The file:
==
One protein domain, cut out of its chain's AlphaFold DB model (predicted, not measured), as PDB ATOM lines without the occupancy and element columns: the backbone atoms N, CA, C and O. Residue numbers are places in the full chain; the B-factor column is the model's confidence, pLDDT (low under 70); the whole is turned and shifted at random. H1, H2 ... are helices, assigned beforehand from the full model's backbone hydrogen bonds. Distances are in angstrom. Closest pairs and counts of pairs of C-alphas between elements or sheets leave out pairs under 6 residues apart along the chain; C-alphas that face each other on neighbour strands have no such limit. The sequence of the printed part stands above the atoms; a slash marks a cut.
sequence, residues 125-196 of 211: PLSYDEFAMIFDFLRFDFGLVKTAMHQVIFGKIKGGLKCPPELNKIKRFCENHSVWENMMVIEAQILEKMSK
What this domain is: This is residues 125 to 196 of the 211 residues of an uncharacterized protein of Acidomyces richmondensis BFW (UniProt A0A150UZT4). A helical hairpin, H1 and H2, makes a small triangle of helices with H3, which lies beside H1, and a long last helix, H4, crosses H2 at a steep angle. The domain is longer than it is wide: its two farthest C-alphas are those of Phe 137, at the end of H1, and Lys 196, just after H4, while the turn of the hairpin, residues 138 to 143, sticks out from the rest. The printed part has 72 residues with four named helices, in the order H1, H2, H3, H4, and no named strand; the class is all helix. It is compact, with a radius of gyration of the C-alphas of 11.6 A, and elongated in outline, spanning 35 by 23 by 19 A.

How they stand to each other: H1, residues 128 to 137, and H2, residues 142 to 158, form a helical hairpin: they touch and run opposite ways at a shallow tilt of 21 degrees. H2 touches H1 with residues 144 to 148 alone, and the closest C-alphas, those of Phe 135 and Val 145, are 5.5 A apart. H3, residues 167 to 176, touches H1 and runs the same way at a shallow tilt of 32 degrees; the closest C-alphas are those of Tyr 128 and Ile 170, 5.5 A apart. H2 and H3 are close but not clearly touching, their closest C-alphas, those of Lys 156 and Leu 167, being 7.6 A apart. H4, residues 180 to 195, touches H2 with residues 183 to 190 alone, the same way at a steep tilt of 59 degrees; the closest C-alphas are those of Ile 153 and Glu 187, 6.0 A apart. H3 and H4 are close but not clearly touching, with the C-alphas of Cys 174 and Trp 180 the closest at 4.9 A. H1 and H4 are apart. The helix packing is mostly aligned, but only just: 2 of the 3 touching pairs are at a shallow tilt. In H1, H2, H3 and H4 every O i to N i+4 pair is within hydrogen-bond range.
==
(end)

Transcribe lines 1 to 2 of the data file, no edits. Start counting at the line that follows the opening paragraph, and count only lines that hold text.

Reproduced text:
sequence, residues 125-196 of 211: PLSYDEFAMIFDFLRFDFGLVKTAMHQVIFGKIKGGLKCPPELNKIKRFCENHSVWENMMVIEAQILEKMSK
What this domain is: This is residues 125 to 196 of the 211 residues of an uncharacterized protein of Acidomyces richmondensis BFW (UniProt A0A150UZT4). A helical hairpin, H1 and H2, makes a small triangle of helices with H3, which lies beside H1, and a long last helix, H4, crosses H2 at a steep angle. The domain is longer than it is wide: its two farthest C-alphas are those of Phe 137, at the end of H1, and Lys 196, just after H4, while the turn of the hairpin, residues 138 to 143, sticks out from the rest. The printed part has 72 residues with four named helices, in the order H1, H2, H3, H4, and no named strand; the class is all helix. It is compact, with a radius of gyration of the C-alphas of 11.6 A, and elongated in outline, spanning 35 by 23 by 19 A.